There have been times this season when Valtteri Bottas has seemed like an afterthought both within the four walls of Mercedes and in the broader spectrum of this season’s world championship.
But the reality is that after just nine races he is a mere 15 points behind Lewis Hamilton, supposedly the quickest driver on the grid.
In addition, following a dominant drive to victory at the Austrian Grand Prix, he is also the grateful recipient of two chequered flags in contrast to the three wins apiece for Sebastian Vettel and teammate Hamilton.
That Bottas has done so is no mean feat. Hamilton has made drivers of the calibre of Fernando Alonso look distinctly average in the same machinery and, it’s worth noting in the context of that particularly analogy, that Alonso and Hamilton were both coming fresh to McLaren at the same time.
What Bottas has done deserves to be much less under the radar then it is currently.
Hamilton already had four seasons under his belt at Mercedes before the Finn’s arrival as a replacement for Nico Rosberg during the winter, so Bottas was on the back foot from the outset.
He was solid without being spectacular in his opening races with two podiums and a sixth place before his maiden victory at the Russian Grand Prix, a circuit where he has always shone for Mercedes.
But even more impressive have been his last three races: two second places and a win warranting him 61 points. In contrast, in that trio of grands prix Vettel boasts a points tally of 40 while Hamilton has accrued 47 points.
On paper, Bottas is the current form man on the track, albeit in slightly less headline-grabbing circumstances than his two realistic rivals for the title.
What the 27-year-old must surely have warranted is a contract for next season, although on arrival at the Red Bull Ring, team boss Toto Wolff reiterated the fact his was a one-year deal with all other options on the table for 2018, with suggestions Fernando Alonso might even make the switch alongside Hamilton.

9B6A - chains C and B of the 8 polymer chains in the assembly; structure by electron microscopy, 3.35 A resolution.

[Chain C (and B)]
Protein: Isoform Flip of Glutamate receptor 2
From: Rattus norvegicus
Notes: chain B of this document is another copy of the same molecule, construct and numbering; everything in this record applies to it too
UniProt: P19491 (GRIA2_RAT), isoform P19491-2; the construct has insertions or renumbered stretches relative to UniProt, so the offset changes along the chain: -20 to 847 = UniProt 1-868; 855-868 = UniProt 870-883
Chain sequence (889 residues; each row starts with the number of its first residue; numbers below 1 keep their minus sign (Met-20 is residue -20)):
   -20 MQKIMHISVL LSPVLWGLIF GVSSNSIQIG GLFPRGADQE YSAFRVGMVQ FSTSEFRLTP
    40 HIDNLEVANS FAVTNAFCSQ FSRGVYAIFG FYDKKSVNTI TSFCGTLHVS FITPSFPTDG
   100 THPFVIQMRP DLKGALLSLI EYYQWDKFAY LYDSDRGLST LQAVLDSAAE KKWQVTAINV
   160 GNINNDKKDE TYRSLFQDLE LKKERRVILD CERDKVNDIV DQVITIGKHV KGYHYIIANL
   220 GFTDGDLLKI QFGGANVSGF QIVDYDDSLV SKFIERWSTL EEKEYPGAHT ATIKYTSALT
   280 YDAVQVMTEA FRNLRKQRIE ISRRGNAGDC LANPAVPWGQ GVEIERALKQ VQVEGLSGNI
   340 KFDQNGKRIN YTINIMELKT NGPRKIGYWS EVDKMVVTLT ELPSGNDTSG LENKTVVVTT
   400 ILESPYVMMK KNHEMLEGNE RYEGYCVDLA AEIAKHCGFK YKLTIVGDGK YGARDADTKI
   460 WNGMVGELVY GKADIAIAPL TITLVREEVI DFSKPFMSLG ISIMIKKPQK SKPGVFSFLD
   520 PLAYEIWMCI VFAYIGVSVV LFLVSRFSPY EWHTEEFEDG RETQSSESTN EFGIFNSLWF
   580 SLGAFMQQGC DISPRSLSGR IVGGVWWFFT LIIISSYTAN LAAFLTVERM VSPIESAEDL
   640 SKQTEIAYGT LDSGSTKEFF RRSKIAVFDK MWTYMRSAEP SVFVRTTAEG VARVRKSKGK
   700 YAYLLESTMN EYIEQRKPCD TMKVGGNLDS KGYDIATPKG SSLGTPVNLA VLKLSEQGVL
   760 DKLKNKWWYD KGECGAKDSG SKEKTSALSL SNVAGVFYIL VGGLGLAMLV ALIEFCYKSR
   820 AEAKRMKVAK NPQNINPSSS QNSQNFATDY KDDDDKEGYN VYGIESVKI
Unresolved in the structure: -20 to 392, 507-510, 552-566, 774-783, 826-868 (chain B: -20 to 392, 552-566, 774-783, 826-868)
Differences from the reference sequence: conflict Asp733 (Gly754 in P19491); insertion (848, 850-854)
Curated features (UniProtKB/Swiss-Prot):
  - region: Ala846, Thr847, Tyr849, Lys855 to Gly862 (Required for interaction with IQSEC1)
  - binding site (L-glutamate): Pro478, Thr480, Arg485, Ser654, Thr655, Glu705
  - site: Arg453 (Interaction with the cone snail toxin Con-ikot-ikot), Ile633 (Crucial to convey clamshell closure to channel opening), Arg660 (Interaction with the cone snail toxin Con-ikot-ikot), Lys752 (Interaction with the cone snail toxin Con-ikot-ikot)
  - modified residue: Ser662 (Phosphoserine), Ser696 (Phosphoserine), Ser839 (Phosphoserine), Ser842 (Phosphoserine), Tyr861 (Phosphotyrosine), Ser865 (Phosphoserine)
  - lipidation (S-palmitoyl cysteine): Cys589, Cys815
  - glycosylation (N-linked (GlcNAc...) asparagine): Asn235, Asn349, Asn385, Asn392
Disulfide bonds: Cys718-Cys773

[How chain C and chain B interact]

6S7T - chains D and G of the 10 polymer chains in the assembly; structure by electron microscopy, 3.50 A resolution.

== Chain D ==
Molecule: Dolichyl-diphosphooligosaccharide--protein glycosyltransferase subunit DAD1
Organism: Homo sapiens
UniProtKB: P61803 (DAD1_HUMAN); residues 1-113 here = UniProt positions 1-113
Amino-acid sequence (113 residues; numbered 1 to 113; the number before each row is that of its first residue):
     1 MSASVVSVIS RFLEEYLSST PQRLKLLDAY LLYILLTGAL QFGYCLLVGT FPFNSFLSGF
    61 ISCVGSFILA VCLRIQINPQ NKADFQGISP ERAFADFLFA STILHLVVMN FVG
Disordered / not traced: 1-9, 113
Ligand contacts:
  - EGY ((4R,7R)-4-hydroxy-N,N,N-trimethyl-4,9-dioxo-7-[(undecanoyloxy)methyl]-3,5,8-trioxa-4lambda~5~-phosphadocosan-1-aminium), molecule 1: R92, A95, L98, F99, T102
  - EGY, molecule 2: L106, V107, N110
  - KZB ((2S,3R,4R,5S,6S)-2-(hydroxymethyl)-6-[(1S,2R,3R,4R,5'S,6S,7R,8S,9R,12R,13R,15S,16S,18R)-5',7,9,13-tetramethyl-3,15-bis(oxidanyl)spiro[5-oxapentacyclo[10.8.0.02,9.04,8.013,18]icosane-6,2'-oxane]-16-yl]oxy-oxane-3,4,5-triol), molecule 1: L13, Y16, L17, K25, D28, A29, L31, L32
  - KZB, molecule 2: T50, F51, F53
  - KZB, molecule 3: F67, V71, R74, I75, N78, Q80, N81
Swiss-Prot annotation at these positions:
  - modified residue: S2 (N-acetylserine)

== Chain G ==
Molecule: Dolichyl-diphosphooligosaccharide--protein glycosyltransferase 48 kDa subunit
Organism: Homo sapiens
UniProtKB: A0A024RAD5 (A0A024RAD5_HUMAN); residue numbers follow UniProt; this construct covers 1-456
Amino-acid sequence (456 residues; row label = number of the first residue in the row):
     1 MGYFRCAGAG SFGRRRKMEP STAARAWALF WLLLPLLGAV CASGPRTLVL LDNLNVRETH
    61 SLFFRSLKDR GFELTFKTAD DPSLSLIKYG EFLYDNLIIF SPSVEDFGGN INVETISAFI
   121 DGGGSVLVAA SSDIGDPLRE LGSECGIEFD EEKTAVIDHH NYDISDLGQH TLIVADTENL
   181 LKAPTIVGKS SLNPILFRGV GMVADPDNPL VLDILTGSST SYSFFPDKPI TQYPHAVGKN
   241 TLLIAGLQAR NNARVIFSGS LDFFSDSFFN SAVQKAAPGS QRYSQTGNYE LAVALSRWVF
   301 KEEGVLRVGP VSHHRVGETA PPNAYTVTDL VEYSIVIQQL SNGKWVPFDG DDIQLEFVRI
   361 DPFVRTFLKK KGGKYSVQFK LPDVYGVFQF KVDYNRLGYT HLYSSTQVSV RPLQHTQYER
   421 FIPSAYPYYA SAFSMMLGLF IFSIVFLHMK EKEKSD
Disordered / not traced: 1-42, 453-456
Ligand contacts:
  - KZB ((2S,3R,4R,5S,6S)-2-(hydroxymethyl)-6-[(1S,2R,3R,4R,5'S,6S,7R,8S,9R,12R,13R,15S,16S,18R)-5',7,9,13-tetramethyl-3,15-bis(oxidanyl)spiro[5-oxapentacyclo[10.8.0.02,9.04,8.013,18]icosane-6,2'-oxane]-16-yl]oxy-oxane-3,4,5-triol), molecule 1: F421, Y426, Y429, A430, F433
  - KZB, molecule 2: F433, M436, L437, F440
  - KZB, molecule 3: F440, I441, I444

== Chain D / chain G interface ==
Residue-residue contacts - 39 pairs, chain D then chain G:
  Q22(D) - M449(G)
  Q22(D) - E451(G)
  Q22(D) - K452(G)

Sticking with Bottas makes total sense. He’s quick, reliable and has not rocked the boat at Mercedes – i.e. there’s not been a repeat of the histrionics that emanated from either side of the garage week in, week out in the days where Rosberg and Hamilton were inter-team sparring partners.
And Bottas also poses a realistic prospect of being world champion come the season’s end, unlike Vettel’s teammate in Kimi Raikkonen.
But therein lies a potential problem for the team as it approaches the halfway point in the season at the British Grand Prix.
Ferrari effectively know they can put all their eggs in one basket for Vettel in the title race. Team boss Maurizio Arrivabene knows it, Vettel and Raikkonen know it, and as such the team is going all out for their No1 to be victorious.
With Hamilton there might be the sense that he is first choice at Mercedes – unsurprising bearing in mind he has provided the team with two world championship titles and is an established member of the team.
I’d suggested earlier in the season that Mercedes would do well to turn their attentions to Hamilton solely in the title race, yet Bottas has proved me totally wrong, and Mercedes were right in their insistence that it was too early in the season to make such a call.
He might not be the title favourite but his second victory – this time in Austria – cements his place in the conversation.
Is that to the detriment of Hamilton’s championship charge? Yes and no.
For most drivers, being outdone by your teammate, denied points in the championship race and have part of your team’s attention taken away would be a negative.
But Hamilton has repeatedly said that the more challengers in the title race the better, within his team included, a sentiment that seems genuine. In Bottas, he truly has one now.